Today, after over two decades of waiting, the early childhood special education community received welcome news that the U.S. Department of Education has finalized regulations for IDEA’s Infant and Toddlers with Disabilities Program, known as Part C. IDEA Part C serves over 340,000 infants, toddlers and their families.
In a conference call with stakeholders this morning, Secretary of Education Arne Duncan stated that the “regulations focus on outcomes for children with disabilities and their families” and Kareem Dale, Special Assistant to the President for Disability Policy stated, “early intervention works”, and emphasized how critical it is for our nation’s future that children with disabilities enter school ready to succeed in “integrated and inclusive classrooms”.
CEC – and its Division on Early Childhood – have been pressuring the Department to release these regulations which correspond to changes Congress made to IDEA in 2004, but until today, the release has been delayed causing frustration and confusion within the field. CEC applauds the Administration for its commitment to releasing the final Part C regulations.
The IDEA Part C final regulations include many changes to the current regulations, which were issued in 1992 and were subject to technical changes in 1999. As a service to the to the early childhood special education field, CEC together with DEC and the IDEA Infant and Toddlers with Disabilities Coordinators Association will release a side-by-side document comparing the new regulations to the old regulations later this month. For more information on the Part C program, read CEC’s Federal Outlook for Exceptional Children. Stay tuned for more information on the CEC/DEC/ITCA side-by-side!
In the meantime, below are selected changes included in the new regulations:
Individualized Family Service Plan
- IFSP Team is required to be comprised of the parent and two or more individuals from separate disciplines or professions with one of these individuals being the service coordinator.
- Clarifies that if the lead agency determines a child to be eligible for Part C services between 45 and 90 days prior to the toddler‘s third birthday, the lead agency must notify (consistent with any opt-out policy adopted by the
State), not only the local educational agency where the toddler resides, but also the state education agency, as soon as possible after the toddler‘s eligibility determination.
Child Find, Evaluations, and Assessments
- Identifies the major components of the statewide comprehensive, coordinated, multidisciplinary interagency system by specifically distinguishing between pre-referral activities (public awareness and child find), referral, and post-referral IFSP activities (including screening, evaluations, assessments, and IFSP development, review, and implementation).
- Requires each lead agency, as part of its public awareness obligation, to provide for informing parents of toddlers about preschool programs under section 619 of IDEA not fewer than 90 days prior to the toddler‘s third birthday.
- Requires primary referral sources to refer a child to the Part C program ―as soon as possible but in no case more than seven days after identification.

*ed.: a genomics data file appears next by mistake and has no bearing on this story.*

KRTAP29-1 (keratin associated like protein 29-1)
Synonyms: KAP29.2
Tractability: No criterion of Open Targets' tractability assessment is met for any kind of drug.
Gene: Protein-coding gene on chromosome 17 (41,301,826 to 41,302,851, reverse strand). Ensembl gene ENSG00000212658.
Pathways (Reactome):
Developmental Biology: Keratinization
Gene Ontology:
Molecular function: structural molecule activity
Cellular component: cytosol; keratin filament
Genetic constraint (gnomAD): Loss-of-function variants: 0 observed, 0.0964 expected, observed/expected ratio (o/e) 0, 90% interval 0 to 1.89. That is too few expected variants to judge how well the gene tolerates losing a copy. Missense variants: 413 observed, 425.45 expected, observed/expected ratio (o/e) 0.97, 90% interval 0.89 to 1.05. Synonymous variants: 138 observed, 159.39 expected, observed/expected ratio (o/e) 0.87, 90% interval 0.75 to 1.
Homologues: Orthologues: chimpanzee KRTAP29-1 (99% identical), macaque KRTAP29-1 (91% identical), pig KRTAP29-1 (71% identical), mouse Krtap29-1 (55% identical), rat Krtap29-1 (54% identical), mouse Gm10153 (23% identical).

- Requires that, within 45 days after the lead agency or early intervention service (EIS) provider receives a referral of a child, the screening (if applicable), initial evaluation, initial assessments (of the child and family), and the initial IFSP meeting for that child must be completed (45-day timeline).
- Adds an exception to the 45-day timeline if the parent has not provided consent to the initial screening, evaluation, or assessment of the child, despite documented, repeated attempts to obtain parental consent.
- Requires the lead agency to ensure completion of the initial evaluation, assessments, and IFSP meeting as soon as possible after parental consent is provided.
- Requires early intervention services to be provided as soon as possible after parental consent.
- Sets forth the specific exceptions to the parental consent required before a participating agency may disclose personally identifiable information under these regulations.
- Requires that, for toddlers with disabilities who may be eligible for preschool services under Part B of IDEA, the lead agency notify (consistent with any optout policy adopted by the State), not only the local educational agency (LEA) where the toddler resides, but also the State educational agency (SEA), and revise the timeline for the notification to occur not fewer than 90 days before the toddler‘s third birthday.
- Clarifies that the State‘s application must include, as part of coordination of all resources, those methods the State uses to implement the payor of last resort requirements.
Maintenance of Effort
- A separate rulemaking process will be followed to address maintenance of effort provisions due to economic changes States may have experienced since the May 2007 release of the IDEA Part C proposed regulations.
In an effort to provide the field with technical assistance and information regarding the new final Part C regulations, the Department will host webinars and a one-day training session prior to CEC’s Division on Early Childhood’s Annual Conference on November 16th at National Harbor, Maryland in the Washington, DC area.
Lastly, the Part C regulations will take effect 30 days after their publication in the federal register, which is expected in the next few weeks.